Fast reactions are needed with many puzzles, given you're under duress either to stay silent and avoid attracting zombies, or needing a quick escape from chomping teeth and grabbing hands. Direct control gameplay, first-person shooting with salvaged guns, rifles, are set-piece driven and short in time and number (though too twitchy in response to make for smooth COD-style head-shots). The episodes are a small smattering of these repeating mechanics, tweaked come each episode, but entirely gripping as you're always mere seconds from death.

The Walking Dead

Tackling zombies is hard enough, but the episodes stick close to the credo of the comics - the biggest horrors come from those living, and what we're willing to do to survive. Though arguably it doesn't descend into the horrid areas its source material does (which has had nine years to plunge the darkest depths of the human souls), the need for a complete story arc, which the game offers, and a clearer indication of the differing greys asked of you, means the choice between depravity or the illusion of retaining humanity is an ever-continuing battle.

A completed story arc also gives the game something that even the source material hasn't had to tackle: a definite ending. A sense of conclusion.

Walking Dead doesn't rush towards that. Neither does it frame it obviously; there's plenty of fake trails on the way. Though there is a problem that if you're a regular reader of the comic, or saturated yourself in zombie movies these past couple of decades, that you can second guess certain plot devices that'll arise. But while the episodes do filch the occasional idea from the comics, it dots them throughout the entire season, and makes use of them when it makes sense to Lee's story, rather than for easy cliff-hangers or set pieces.

And the voice-acting, script, facial work are strong enough that you'll be captivated wrestling with the current dilemma more than trying to outsmart the game's writers as to the finale. A hefty number of conversation choices run on a timer, and none are clear-cut.

The Walking Dead

There's a few discordant scenes - mainly involving your closest ally Kenny - that show there's not the quiet subtlety necessary to make you believe his change of decisions at times. (From a bitter "fuck you buddy" to quiet "sure thing pal" in an undead heartbeat), and there's a particular story thread that pulls the sense of belief near taut.

But strengths outweigh weaknesses here: the sickening sense of questioning friendly invitations for shelter, the sudden paranoia of a potential traitor in your midst, a life-altering decision that could mean a viable rescue of a loved one, and the quiet thunder in the denouement to all your sins.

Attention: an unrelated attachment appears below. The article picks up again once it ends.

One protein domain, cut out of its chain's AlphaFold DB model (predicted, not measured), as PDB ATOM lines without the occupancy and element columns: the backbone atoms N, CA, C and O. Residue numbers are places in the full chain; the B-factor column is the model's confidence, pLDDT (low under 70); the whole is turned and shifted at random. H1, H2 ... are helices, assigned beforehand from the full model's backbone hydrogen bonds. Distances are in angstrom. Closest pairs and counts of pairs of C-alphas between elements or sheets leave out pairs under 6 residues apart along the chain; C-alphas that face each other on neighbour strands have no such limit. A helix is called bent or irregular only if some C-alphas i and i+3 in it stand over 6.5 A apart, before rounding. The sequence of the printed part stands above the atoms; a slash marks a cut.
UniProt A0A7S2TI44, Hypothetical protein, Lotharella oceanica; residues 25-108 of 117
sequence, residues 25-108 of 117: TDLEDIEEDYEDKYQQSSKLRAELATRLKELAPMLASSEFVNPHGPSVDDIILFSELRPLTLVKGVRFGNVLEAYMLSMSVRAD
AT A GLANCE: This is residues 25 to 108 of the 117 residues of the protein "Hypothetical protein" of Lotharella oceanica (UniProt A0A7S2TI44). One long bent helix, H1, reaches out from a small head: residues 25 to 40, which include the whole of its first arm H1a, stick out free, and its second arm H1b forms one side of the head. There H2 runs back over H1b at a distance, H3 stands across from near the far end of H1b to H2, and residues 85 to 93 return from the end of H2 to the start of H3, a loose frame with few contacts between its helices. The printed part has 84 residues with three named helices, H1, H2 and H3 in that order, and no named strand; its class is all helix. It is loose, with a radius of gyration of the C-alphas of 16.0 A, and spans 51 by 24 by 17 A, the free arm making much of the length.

I'm being purposely vague. I haven't even mentioned the most important element of the story, the one that'll drive you to sickening feats while simultaneously causing you to question your role, what you represent.

The great thing is, once you've committed to your choices, you're locked in. Sure, there's a Rewind feature in each episode's main menu, but this pushes you back to the start of each one's individual chapters. Enough of a retread needed to ward off the idea of a quick-fix reload. You question your conviction, or you reenforce it. Yet everybody knows life isn't as clear cut as that.

The Walking Dead

Post-episode statistic breakdowns show key decisions, and how the rest of the world's players decided. Post-game charts divide up those you've encountered and your choices towards them - blank spaces suggesting there's much more variety to the story branches than you think.

Repeat play throughs will emphasise how basic most of the gameplay mechanics are. Your mind, rather than your heart, will rule decisions as you approach the game analytically rather than emotionally, coldly testing out those options that weren't your gut instinct first time through. The Walking Dead's not the perfect game, but that first play through is a beast. Something to chew on. To ponder.

Because while good fiction has us question the writers, great fiction has us questioning ourselves.

You'll try to burn through this in one sitting. Don't. As with any great TV or novel, spacing it out over multiple evenings will give you time to digest everything that's important.

The Walking Dead

And to miss this game is to miss something important. Even if you don't want to get into deep discussion about what impact this could have on the medium, just know you'll be missing out on a great story - or having it spoilt before you can experience it yourself.

How important is story to me? Enough to catch my breath in my throat. Enough to bring me near to tears. And enough that I'm still heartbroken that my last act was to be honest rather than lie reassurances and hold someone dear close one last time.

The full five-episode season of Telltale Games' The Walking Dead is available to download on PSN, Xbox Live, Steam and Apple's App Store.